In addition to its mission of collecting samples, the Perseverance rover is looking for landing sites likely to be used by the various devices deployed with the aim of bringing these samples of Martian rocks back to Earth. One of these leads is of particular interest to NASA.
Perseverance has been exploring the Jezero crater since it landed in February 2021. Its main objective is to collect several dozen rock samples and other sediments. These will then be picked up on the surface and brought back to Earth as part of another mission called Mars Sample Return (MSR). Analysis of these samples by state-of-the-art instrumentation could reveal signs of ancient life.
The Mars Sample Return mission plans to send two landers. The first will be responsible for delivering a rover whose objective will be to collect the samples left on the surface by Perseverance. The second lander will support the robotic arm in charge of recovering these samples to place them in a small rocket, whose objective will be to place them in orbit. This capsule will then be picked up by an ESA orbiter and brought back to Earth.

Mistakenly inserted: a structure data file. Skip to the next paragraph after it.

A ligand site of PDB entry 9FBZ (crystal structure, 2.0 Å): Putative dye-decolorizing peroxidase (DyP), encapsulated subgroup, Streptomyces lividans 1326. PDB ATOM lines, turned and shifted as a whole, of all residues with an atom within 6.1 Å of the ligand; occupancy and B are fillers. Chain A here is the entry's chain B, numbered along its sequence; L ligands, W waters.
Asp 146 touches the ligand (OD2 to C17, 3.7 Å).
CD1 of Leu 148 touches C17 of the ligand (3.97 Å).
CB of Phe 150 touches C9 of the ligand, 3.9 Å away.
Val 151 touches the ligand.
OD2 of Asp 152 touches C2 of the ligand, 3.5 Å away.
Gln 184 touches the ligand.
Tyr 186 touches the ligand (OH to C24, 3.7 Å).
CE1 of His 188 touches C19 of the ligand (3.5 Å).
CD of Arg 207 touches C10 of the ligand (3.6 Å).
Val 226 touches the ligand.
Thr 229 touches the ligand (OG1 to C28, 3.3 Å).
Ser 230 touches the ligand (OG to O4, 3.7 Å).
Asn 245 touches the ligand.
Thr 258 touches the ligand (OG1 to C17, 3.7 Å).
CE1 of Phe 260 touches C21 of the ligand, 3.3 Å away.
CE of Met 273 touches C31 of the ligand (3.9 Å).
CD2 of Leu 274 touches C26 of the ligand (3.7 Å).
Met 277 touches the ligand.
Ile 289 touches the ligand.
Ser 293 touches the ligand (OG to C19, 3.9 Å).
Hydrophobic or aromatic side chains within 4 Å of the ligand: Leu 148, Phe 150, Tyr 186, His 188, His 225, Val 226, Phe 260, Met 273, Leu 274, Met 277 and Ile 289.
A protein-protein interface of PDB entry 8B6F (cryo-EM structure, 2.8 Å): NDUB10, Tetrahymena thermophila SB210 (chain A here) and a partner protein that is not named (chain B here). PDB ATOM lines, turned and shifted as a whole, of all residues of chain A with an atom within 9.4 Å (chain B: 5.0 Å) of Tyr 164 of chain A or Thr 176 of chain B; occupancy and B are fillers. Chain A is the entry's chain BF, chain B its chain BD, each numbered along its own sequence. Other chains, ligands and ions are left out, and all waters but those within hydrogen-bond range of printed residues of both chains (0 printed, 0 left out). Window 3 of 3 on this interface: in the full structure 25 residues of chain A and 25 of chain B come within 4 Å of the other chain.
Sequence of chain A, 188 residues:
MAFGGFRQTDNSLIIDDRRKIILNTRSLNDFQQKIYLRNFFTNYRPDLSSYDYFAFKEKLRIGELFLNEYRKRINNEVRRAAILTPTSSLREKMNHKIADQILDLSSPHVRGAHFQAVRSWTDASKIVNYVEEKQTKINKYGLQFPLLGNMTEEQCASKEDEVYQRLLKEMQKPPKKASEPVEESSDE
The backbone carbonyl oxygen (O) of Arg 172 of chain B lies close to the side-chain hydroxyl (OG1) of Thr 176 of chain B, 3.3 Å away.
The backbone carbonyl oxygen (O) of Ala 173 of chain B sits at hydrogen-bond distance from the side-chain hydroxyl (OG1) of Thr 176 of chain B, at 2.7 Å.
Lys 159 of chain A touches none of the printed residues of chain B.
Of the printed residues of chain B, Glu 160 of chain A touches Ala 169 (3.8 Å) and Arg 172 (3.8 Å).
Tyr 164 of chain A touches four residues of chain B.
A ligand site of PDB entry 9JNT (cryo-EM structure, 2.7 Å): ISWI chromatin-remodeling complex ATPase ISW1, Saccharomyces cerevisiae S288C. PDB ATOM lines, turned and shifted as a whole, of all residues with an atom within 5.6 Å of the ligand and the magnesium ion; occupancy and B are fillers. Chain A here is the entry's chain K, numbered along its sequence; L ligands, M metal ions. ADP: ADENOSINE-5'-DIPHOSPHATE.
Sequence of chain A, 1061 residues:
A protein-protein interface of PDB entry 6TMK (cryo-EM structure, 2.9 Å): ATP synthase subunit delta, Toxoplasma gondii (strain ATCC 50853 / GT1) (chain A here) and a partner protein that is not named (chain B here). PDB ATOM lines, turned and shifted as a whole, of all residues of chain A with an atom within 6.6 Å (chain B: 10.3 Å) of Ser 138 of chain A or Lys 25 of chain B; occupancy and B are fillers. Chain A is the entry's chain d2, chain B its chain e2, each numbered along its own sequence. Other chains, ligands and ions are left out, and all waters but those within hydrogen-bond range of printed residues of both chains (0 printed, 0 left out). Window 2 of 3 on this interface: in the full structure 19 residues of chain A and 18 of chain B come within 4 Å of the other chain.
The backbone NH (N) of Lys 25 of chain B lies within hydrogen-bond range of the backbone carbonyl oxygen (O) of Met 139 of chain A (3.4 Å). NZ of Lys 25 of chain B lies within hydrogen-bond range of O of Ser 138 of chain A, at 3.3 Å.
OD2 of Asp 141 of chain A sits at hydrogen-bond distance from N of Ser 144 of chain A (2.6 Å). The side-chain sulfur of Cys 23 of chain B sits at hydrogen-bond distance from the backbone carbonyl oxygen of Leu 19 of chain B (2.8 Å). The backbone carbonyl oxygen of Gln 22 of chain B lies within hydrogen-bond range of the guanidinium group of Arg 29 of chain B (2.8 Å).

The first stage of MSR is already underway. Perseverance has indeed cored, collected and sealed nine Martian rock samples to date. Collected on July 6, the latest is the first collected from the ancient Jezero Crater River Delta.
The choice of landing sites
Remember that it is very difficult to land on Mars smoothly. Also, the choice of the landing site for these two machines will be essential. In a statement, NASA’s Jet Propulsion Laboratory (JPL) said the rover is currently searching for several sites that can provide ideal conditions for a landing. The ground should be as flat as possible. The absence of large stones (more than twenty centimeters) or sand dunes will also be appreciated.
“The flatter and more uninteresting the view, the more we are interested in it. We’ll have a lot to do when we get there to collect the samples, but tourism won’t be one of them,” said Richard Cook, MSR program manager at the Jet Propulsion Laboratory.
Future mission landings would require a patch of land with a radius of about sixty square meters. The team already has a location in mind. To get a closer picture of this site, researchers used Perseverance’s navigational cameras a few days ago to collect detailed images.
“We’ve been monitoring these places since before Perseverance landed, but images from orbit can’t tell us everything,” said Al Chen, Mars Sample Return Engineer at JPL. “Now we have some very close shots of this potential airstrip. And these images suggest we were right. This track will most likely be part of our shortlist of potential sites.”
For now, these two landers are still scheduled to be launched in 2028. If all goes as planned, the samples will be brought back to Earth in 2033.